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Romanian Journal of Morphology and Embryology 2009, 50(3):441­445

ORIGINAL PAPER

Clinical, histological and therapeutic study regarding the variations of the edentulous ridge's mucosa

MONICA MIHAELA CRIOIU1), MIHAELA PUNA2), VERONICA MERCU1), TEFANIA CRIOIU3), ELENA ANNABEL NIULESCU3)

1) Department of Prosthetic Dentistry, University of Medicine and Pharmacy of Craiova

Department of Prosthetic Dentistry, "Carol Davila" University of Medicine and Pharmacy, Bucharest

3) Department of Histology, University of Medicine and Pharmacy of Craiova

2)

Abstract

The oral mucosa of the edentulous ridges presents many morphological macroscopic and microscopic variations, from one area of the edentulous ridge to another, as well as from one patient to another. Because the mobile prosthetic treatment realizes a direct contact between the dental prosthesis and the mucosa of the denture supporting structures and of the peripheral structures, the prosthetic success depends on establishing a correct and long lasting relation between them. The present article's purpose is to present the pro-prosthetic and prosthetic treatment possibilities for partial or complete edentulous patients who have variations of the mucosa of the residual ridges, as well as to present the histopathological importance of these variations. The mucosal characteristics essentially influence the attitude in the different treatment phases of a mobile dental prosthesis, the prosthetic success depending on the establishment of a correct and long lasting relation between the dental prosthesis and the oral mucosa. Keywords: denture-bearing area, residual ridge, oral mucosa, morphological variation.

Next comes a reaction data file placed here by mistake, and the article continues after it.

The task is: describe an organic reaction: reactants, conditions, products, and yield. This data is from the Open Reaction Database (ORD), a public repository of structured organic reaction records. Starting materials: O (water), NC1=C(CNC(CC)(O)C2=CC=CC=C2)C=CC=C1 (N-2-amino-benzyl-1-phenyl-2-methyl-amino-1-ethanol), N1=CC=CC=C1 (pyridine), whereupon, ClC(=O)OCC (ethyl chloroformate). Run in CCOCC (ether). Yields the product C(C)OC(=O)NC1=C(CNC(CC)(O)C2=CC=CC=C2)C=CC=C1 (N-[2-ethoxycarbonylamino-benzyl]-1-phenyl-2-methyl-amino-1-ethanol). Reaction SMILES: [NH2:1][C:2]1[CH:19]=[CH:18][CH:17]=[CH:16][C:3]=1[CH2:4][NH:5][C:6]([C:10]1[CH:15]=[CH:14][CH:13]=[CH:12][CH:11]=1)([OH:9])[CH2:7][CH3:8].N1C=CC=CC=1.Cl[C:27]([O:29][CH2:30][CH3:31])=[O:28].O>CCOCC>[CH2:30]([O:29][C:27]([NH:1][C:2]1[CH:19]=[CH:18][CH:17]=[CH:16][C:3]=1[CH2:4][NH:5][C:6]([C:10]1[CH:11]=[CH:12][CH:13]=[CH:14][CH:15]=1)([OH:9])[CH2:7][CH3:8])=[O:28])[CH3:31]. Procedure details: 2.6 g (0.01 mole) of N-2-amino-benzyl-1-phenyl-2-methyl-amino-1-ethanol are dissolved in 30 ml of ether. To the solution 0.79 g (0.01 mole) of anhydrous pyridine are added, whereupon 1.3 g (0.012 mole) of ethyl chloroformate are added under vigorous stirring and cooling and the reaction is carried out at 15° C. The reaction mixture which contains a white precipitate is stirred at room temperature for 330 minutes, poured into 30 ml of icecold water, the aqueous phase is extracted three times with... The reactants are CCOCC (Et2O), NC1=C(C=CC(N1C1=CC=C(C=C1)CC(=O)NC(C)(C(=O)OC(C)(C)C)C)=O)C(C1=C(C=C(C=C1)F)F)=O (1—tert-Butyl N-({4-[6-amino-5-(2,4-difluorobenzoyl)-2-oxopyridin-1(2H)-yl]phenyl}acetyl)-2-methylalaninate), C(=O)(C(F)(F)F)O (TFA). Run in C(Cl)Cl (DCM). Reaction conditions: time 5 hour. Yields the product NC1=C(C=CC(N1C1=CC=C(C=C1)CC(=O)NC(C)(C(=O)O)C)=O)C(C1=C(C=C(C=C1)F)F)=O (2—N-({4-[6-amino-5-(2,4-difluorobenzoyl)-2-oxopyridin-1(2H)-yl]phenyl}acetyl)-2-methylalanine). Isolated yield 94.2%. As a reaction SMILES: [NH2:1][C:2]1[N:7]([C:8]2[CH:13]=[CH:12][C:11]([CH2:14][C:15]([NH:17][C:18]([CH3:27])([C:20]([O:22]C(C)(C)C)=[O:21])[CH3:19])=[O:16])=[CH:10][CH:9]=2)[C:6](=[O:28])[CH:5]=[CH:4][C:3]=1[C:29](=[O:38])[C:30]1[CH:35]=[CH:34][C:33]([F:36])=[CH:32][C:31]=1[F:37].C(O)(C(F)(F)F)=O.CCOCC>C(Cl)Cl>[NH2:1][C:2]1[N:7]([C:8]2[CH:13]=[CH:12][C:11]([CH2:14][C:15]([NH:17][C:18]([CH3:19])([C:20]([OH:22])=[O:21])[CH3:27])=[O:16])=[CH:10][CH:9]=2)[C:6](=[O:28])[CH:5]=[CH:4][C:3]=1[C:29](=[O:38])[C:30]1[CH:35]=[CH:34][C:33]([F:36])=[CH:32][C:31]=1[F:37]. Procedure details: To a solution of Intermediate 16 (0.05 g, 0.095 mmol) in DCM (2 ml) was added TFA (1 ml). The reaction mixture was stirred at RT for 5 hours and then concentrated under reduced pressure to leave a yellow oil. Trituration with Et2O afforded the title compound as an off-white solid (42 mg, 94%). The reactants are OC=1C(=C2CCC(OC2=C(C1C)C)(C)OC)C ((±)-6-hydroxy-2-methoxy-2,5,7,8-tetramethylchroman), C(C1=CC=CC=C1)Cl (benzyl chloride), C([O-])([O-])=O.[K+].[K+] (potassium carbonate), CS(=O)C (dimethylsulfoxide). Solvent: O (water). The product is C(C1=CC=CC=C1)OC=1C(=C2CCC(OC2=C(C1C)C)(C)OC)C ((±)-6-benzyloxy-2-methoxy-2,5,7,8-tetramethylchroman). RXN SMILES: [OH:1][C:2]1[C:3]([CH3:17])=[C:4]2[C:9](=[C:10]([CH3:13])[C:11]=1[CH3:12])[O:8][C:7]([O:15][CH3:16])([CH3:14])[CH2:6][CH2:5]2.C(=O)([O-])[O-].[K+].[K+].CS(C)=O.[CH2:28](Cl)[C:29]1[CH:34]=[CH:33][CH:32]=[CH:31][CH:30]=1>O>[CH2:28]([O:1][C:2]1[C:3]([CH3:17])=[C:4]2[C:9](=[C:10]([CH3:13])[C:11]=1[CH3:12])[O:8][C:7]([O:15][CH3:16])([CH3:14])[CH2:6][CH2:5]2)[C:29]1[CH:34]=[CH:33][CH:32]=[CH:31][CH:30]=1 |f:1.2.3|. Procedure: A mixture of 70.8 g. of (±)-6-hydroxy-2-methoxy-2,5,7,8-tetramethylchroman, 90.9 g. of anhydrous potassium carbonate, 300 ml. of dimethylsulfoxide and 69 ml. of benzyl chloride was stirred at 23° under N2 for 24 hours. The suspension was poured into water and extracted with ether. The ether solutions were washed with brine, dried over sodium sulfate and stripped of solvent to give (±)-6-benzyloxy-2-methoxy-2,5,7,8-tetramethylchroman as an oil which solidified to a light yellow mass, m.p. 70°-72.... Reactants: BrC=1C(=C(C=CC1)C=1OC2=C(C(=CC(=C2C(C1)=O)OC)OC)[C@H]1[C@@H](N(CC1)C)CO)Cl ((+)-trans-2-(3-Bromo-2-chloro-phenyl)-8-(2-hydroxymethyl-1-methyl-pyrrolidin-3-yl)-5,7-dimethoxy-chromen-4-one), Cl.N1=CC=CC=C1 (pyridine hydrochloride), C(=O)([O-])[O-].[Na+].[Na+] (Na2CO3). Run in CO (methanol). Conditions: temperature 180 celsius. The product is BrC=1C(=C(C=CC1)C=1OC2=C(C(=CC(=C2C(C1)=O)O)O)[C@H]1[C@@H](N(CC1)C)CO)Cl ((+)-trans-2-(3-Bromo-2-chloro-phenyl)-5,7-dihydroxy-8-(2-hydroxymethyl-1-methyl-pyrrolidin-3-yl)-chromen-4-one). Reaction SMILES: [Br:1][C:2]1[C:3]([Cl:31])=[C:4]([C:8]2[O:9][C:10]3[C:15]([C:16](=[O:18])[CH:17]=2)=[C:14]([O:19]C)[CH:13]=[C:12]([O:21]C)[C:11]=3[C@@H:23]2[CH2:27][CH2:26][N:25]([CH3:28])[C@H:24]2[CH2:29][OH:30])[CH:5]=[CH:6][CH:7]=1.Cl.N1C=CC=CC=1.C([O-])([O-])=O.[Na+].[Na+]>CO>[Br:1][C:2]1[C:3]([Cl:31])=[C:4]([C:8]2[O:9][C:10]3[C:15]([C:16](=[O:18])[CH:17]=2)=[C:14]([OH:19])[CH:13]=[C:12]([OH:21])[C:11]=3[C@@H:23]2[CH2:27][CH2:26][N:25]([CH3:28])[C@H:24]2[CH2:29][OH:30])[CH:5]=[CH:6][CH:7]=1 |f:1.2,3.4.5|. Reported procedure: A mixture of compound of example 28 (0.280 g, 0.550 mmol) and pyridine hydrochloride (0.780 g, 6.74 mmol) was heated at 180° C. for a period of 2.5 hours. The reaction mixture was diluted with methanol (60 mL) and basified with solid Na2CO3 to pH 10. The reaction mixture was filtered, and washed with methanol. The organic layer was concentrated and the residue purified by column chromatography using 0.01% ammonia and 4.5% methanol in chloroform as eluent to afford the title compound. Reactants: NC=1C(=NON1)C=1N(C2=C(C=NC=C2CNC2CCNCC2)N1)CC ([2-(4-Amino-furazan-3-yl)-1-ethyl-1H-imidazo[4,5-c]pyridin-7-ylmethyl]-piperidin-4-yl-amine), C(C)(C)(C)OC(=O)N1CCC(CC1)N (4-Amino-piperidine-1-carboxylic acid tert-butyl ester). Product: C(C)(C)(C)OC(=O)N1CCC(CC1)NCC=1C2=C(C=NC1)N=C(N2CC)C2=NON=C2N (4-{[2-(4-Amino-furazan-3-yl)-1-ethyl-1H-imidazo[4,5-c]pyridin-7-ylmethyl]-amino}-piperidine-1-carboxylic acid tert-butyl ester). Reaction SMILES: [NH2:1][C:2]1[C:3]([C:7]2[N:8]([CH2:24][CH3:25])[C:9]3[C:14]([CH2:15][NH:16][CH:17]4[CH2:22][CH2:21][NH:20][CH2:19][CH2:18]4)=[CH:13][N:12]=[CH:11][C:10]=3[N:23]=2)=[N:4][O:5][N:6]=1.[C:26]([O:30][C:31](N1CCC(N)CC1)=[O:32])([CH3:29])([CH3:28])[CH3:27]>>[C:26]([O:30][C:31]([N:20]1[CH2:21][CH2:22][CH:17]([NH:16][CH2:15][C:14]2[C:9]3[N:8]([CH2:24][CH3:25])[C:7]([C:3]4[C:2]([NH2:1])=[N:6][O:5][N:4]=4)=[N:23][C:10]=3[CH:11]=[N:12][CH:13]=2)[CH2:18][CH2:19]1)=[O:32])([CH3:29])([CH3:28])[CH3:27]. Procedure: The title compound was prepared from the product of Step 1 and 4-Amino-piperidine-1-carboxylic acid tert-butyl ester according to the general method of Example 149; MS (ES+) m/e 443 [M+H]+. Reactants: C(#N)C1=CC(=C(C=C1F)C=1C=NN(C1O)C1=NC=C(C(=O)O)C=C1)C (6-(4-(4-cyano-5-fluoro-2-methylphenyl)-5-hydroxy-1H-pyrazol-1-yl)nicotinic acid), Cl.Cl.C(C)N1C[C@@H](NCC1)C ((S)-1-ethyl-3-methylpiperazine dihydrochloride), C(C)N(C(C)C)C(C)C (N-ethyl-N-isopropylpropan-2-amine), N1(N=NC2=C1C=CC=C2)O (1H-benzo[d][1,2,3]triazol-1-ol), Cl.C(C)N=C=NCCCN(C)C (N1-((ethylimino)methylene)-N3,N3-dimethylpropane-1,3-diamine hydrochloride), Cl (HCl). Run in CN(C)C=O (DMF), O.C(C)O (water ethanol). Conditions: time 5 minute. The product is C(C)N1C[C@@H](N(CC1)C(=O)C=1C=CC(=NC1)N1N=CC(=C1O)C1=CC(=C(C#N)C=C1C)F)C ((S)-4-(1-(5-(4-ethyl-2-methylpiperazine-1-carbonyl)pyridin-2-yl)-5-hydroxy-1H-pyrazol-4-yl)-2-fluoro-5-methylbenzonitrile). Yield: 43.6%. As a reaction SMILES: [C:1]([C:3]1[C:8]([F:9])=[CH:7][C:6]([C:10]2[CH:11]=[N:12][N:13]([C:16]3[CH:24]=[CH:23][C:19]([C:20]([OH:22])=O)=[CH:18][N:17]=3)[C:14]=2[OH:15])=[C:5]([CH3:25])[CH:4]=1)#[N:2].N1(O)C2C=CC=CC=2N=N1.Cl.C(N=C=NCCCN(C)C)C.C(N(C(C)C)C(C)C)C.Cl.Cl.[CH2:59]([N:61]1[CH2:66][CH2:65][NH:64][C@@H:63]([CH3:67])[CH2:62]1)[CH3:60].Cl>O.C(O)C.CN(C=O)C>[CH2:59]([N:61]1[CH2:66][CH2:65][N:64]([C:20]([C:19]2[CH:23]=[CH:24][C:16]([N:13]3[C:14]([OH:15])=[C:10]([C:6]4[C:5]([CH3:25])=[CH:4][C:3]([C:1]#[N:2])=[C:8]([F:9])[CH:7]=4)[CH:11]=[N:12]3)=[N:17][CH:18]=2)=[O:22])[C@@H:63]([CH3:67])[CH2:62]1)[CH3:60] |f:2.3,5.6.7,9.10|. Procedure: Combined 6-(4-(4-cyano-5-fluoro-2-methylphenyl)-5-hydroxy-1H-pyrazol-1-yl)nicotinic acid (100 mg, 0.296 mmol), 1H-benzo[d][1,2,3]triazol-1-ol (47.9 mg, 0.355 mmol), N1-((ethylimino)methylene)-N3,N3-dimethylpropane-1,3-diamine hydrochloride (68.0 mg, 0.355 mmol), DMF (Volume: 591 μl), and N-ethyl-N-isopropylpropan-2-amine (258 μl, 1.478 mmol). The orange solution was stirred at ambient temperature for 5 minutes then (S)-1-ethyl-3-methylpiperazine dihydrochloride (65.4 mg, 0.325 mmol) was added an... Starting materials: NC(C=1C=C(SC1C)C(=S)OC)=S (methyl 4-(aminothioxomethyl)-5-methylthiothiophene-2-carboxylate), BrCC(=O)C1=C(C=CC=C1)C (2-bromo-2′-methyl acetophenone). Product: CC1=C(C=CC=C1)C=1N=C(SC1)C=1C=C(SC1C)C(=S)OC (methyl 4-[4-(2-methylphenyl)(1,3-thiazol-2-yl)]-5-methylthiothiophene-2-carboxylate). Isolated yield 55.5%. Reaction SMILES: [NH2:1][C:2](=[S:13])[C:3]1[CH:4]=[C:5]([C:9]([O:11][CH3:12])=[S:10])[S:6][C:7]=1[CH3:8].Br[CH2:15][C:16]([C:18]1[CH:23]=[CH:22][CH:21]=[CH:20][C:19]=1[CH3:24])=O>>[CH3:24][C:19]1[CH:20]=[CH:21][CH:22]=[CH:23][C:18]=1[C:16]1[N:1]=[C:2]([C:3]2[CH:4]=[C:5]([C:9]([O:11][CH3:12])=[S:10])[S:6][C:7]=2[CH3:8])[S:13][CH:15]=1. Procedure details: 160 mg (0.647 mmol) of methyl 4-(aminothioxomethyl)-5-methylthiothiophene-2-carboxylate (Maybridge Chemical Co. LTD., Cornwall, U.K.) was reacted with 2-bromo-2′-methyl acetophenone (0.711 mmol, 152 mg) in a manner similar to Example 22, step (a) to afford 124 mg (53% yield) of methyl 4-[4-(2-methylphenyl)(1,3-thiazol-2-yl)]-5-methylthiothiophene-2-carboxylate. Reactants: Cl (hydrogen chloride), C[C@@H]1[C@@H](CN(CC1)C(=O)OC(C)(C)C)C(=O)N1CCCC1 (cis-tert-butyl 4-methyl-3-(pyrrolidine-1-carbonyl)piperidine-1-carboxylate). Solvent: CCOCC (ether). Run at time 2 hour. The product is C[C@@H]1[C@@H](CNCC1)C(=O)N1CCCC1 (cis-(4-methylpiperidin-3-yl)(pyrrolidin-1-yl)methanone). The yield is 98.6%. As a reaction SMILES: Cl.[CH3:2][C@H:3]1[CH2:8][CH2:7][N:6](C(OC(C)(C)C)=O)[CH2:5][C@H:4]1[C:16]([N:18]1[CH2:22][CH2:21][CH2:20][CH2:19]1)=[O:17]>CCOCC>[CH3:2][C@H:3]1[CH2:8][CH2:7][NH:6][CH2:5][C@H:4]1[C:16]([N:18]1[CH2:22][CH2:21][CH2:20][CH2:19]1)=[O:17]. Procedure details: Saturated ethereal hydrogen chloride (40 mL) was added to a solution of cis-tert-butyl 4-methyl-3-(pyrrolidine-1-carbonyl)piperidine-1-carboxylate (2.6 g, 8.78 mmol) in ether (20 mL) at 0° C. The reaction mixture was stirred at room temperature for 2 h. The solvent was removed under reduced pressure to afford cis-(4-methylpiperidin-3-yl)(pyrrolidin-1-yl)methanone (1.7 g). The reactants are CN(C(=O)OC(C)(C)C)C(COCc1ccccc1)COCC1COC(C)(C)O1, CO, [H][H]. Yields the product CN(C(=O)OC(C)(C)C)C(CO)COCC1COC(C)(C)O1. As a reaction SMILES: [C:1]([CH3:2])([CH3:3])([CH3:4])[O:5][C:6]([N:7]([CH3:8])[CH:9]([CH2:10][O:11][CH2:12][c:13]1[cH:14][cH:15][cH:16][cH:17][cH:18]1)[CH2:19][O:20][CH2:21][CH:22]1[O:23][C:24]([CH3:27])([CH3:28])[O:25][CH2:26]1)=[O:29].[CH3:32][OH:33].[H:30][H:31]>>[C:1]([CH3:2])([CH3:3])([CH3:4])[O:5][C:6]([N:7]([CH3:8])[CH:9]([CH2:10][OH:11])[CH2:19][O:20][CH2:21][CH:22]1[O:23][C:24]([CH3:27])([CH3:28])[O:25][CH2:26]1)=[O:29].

Introduction Edentulism represents a pathological state of the stomatognatic system that appears because of the loss of a variable number of teeth [1]. Installation of the edentulism state because of tooth extraction is characterized by a post-extraction healing process that will conform in the end the mucosa of the edentulous ridge [2]. The residual ridge's mucosa, part of the masticatory mucosa, presents variations from one area of the residual ridge to another and from one patient to another, variations that appear to be caused by exogenous and endogenous factors. Thus, the prosthetic therapeutic attitude will be imposed by the quality of the mucosal layer and will have the purpose of protecting the previously injured, by different factors, mucosa [3]. Patients and Methods The study was realized on a number of 26 partially and totally edentulous patients, of which 12 men and 14 women, who presented modifications of the residual ridge's mucosa. Twenty patients had previously been wearers of dental prosthetic restorations and six patients had never undergone prosthodontic treatment. The utilized methods were clinical study, histopathology study and prosthetic treatment. The clinical study pursued the examination of the mucosal area, highlighting its thickness, the relationships